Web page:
See the evil, hear the evil, speak the truth.
27 March 2017 06:35 (South Africa)
Politics

Zuma talks to ANC veterans - mostly about corruption

  • Branko Brkic
    branko3048 a ray
    Branko Brkic

    Brkic is the founder and editor of The Daily Maverick.

    He has edited magazines on business and politics, technology, and wildlife. He has also published fiction and non-fiction books, most of them in Serbian. Though he has never pretended to be a reporter, his wide knowledge of politics (especially in America), combined with his experiences in a disintegrating Yugoslavia, gives him an unusual outlook on events in South Africa.

    Despite the vowel-poor surname, he tells anyone who asks that he hails from Hyde Park, Johannesburg, having spent most of his adult life in South Africa.

    Recent columns:

  • Politics
zuma and veterans

President Jacob Zuma was keynote speaker at the inaugural ANC Veterans’ League conference. Apart from deference to the old heroes and other pleasantries, he chose to hit out at the evils of the lusts for power, influence and money within the ruling party. The problem is he’s said that before and nothing much changed.

Politicians like the word “momentous”. It’s actually one of our president’s favourites, and as a result, it can get rather overused. But while Friday’s launch of the ANC’s Veterans’ League may have passed you by, for the people involved it was huge. They came with their walkers, their sticks, even the odd wheelchair. Hearing-aids plugged in, many in their dark green (almost Springbok-green, in fact) ANC blazers, they queued up patiently to get through security. It was a queue that shuffled.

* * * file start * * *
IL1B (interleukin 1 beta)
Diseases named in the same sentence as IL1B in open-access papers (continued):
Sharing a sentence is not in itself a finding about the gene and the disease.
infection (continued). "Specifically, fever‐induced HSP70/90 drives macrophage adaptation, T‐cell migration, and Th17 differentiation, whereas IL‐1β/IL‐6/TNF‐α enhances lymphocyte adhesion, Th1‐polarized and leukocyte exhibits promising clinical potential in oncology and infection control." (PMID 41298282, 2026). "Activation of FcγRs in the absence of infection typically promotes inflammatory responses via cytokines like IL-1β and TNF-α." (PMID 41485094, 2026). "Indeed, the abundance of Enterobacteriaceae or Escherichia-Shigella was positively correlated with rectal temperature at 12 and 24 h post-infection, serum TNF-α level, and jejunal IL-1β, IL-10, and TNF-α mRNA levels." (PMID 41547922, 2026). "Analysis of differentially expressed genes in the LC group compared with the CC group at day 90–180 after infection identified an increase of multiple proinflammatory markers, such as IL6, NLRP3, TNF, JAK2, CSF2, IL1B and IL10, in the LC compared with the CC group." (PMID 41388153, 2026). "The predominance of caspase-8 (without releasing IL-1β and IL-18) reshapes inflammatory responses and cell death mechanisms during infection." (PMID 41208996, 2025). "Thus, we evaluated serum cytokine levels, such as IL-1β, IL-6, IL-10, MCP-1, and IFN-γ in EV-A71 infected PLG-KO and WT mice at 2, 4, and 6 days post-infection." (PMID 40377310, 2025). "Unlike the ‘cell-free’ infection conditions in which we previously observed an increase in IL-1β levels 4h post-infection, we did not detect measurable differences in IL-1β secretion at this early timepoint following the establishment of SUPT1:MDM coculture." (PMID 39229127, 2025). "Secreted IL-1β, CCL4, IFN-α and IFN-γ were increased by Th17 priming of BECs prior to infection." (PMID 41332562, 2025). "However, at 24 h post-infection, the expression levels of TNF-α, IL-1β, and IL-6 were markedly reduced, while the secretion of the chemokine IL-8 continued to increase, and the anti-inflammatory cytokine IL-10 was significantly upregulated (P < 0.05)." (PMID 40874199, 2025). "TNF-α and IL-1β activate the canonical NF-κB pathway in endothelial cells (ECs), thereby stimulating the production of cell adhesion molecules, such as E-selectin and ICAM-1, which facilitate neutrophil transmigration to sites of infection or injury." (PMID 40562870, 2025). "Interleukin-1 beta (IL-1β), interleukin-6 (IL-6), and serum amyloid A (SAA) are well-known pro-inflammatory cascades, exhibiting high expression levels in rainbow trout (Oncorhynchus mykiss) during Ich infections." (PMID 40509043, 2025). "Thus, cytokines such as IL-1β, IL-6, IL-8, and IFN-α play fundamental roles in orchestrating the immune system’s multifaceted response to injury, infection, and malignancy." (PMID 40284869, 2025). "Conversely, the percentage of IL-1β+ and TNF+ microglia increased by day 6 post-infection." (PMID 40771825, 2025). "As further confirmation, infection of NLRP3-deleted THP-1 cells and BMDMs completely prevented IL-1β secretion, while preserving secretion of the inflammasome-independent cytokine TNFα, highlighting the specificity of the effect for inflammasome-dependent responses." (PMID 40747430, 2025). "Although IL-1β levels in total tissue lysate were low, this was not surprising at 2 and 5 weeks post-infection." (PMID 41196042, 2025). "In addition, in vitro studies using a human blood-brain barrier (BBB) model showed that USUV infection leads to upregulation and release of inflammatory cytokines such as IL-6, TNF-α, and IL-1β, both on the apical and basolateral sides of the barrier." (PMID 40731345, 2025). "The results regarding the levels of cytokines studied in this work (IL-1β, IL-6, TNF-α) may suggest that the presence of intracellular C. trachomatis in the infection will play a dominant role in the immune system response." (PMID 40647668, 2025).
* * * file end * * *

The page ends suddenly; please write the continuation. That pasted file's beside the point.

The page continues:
It’s really quite a narrow needle you need to thread to qualify. Unlike the Zimbabwean “veterans” Mugabe used to seize white-owned farms, one must be over 60 and have belonged to the ANC on an uninterrupted basis for more than 40 years. That’s a long time. And that made yesterday’s launch a very big deal. It’s quite something to hear about 300 people, all over 60, shouting as loudly as they can for someone. It’s a completely different sound to the roar of the young ANC lions, or the sheer overwhelming spectacle of a full stadium. But they gave it their earnest all when Zuma entered.

He concentrated, quite sensibly, on them. What they’d done for the country, how they were the collected wisdom of the party and what they still needed to do. Of course, that’s the part where the hacks’ table pricked up its ears. He started off with discipline, how nothing can be done without it and how the veterans should really keep an eye on the discipline in the ANC. Is that about Julius Malema, you ask? If asked directly, Zuma is unlikely to say it is. But it might be. And he’s certainly pointing toward a tendency among people to simply say whatever they feel like at any given moment, crazy or not, inflammatory or otherwise and no matter who they’re addressing.